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About 3 in 4 Pregnant Women in US Unvaccinated Against COVID-19
Most pregnant women in the U.S. have yet to receive a COVID-19 vaccine, according to the latest data compiled by the Centers for Disease Control and Prevention (CDC).
As of Aug. 21, about 3 in 4 pregnant women aged 18-49 were unvaccinated, or in other words, 23.9% overall received at least one dose, per data from the agency’s Vaccine Safety Datalink. Vaccination coverage was reported lowest among Hispanic/Latina (19.2%) and Black pregnant women (11.7%), with higher coverage reported among Asian (35.2%) and White pregnant women (26.6%).
“Vaccination among pregnant people remains low,” the health agency wrote in part in the COVID Data Tracker weekly update on Aug. 20. “This low uptake persists despite recent increases in COVID-19 cases in pregnant people.”
Not Vaccinated Against COVID? It’s About to Get Very Expensive
“People can get enormous bills for this and it is going to wreak havoc on the health systems trying to collect that money,” said Ray Berry, founder and CEO of Health Business Solutions, a consulting group that works with hospitals and insurance companies.
“Anyone who has gotten COVID up until this point will not have paid, anything but that will sure change in the next month or two. I believe it will change quicker than some people might think.”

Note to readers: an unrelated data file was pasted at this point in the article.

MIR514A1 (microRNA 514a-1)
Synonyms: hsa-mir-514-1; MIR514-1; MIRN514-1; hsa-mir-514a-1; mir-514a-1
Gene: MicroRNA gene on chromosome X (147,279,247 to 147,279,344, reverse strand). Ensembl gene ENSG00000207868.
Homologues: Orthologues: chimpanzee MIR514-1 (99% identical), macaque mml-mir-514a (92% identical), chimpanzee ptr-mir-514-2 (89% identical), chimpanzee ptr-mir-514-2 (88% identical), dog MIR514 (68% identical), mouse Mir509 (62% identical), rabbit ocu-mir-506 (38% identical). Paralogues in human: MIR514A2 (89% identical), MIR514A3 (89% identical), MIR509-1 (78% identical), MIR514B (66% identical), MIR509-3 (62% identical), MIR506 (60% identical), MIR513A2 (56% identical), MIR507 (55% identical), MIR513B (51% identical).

Having SARS-CoV-2 Once Confers Much Greater Immunity Than a Vaccine — but no Infection Parties, Please
The natural immune protection that develops after a SARS-CoV-2 infection offers considerably more of a shield against the Delta variant of the pandemic coronavirus than two doses of the Pfizer-BioNTech vaccine, according to a large Israeli study that some scientists wish came with a “Don’t try this at home” label. The newly released data show people who once had a SARS-CoV-2 infection were much less likely than vaccinated people to get Delta, develop symptoms from it, or become hospitalized with serious COVID-19.
The study demonstrates the power of the human immune system, but infectious disease experts emphasized that this vaccine and others for COVID-19 nonetheless remain highly protective against severe disease and death. And they caution that intentional infection among unvaccinated people would be extremely risky. “What we don’t want people to say is: ‘All right, I should go out and get infected, I should have an infection party.’” says Michel Nussenzweig, an immunologist at Rockefeller University who researches the immune response to SARS-CoV-2 and was not involved in the study. “Because somebody could die.”
Virus Symptoms Can Last a Year, Study Finds
One year after becoming ill with the coronavirus, nearly half of patients in a large new study were still experiencing at least one lingering health symptom, adding to evidence that recovery from COVID-19 can be arduous and that the multifaceted condition known as “long COVID” can last for months.
The study, published Thursday in the journal The Lancet, is believed to be the largest to date in which patients were evaluated one year after being hospitalized for COVID.